This sermon is an encouragement and a call for the Body of Christ to place their trust in the God who cannot fail. Delay is inevitable, but if God has spoken, He will surely bring it to pass. Let us not lose heart, we serve a God of the suddenly. Let us trust Him and as we trust Him, let us wait in hope for that which we do not yet see. As we hope, let us also pray and prepare ourselves for the day of God’s sudden visitation!
We live in a generation where a growing disregard for basic manners is fast becoming the norm. One can teach a youngster the practice of good etiquette — “Don’t speak with your mouth full”, “Don’t interrupt a conversation”, “Knock before you enter” — the P’s and Q’s — yes please, no thank you, excuse me. All of these we can and should teach our children; yet I find, for all our instructing regarding the letter of etiquette, we cannot impart the spirit of it.
The children of God ought to be the most grateful people on planet earth; yet, if I was to ask how much time is spent, in us thanking God for the gracious benefits bestowed upon us, the answer would be sorrowful. This sermon is a teaching and exhortation to thanksgiving. May you be challenged, changed, and edified.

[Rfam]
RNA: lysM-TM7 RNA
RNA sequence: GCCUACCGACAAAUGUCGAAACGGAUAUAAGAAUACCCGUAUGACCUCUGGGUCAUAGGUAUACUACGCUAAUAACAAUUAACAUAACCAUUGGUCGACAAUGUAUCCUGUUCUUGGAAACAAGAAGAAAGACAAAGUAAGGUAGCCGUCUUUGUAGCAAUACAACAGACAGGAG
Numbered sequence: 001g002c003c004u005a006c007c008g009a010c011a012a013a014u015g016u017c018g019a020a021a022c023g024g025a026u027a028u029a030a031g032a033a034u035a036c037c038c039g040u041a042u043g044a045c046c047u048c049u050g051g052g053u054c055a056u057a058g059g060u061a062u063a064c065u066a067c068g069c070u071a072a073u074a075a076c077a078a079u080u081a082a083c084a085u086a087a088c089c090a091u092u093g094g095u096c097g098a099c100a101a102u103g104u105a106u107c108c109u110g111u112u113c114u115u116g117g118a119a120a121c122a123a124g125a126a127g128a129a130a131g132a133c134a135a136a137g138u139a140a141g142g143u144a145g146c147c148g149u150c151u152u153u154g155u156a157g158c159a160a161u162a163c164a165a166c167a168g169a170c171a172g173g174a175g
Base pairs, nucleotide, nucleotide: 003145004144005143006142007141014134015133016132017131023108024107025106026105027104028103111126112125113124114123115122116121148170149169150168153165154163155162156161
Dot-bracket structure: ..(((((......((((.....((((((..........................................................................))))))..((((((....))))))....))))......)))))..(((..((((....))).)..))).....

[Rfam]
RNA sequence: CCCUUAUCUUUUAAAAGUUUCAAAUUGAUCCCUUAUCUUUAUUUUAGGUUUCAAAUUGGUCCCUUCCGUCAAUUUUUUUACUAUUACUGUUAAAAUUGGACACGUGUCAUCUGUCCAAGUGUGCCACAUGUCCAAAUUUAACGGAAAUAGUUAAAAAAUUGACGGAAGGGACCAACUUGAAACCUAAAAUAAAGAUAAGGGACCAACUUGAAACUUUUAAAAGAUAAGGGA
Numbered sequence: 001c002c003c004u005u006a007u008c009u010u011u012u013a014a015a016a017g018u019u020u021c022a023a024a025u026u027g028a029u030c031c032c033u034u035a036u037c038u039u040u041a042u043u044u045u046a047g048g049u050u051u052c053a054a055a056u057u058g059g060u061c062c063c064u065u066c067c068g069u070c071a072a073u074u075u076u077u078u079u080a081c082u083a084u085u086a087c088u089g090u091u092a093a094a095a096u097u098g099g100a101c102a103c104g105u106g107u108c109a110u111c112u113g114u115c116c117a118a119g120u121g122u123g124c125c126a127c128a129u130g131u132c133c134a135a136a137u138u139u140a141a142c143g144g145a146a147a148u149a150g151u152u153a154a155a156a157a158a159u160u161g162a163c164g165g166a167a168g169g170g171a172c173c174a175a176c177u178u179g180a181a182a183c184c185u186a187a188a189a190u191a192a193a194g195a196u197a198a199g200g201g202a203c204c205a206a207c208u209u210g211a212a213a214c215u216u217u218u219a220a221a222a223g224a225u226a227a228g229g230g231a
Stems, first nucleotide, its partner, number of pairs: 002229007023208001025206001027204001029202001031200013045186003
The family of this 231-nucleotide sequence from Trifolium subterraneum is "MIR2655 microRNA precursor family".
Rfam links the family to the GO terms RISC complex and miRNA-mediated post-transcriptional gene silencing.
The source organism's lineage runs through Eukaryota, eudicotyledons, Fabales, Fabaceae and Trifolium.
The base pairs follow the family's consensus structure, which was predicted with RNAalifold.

This world that we presently call home; this fading temporary abode, is a world that stands fiercely divided. Now, of course, I don’t refer to the physical landmass we call planet earth, I speak of the people who populate it. On every hand as one beholds, one sees division and schism — person against person, tribe against tribe, kingdom against kingdom and, nation against nation. Despite the efforts of global diplomacy and political treaties, there’s one thing that man will never legislate, and that is true lasting peace.
While a world stands divided, the Church of Jesus Christ is called to be united!! For what did our Lord Jesus pray in that great high priestly prayer on the eve of His crucifixion? “That they all may be divided?” No!! “That they all may be one; as thou, Father, art in me, and I in thee, that they also may be one in us: that the world may believe that thou hast sent me” (Jn. 17:21).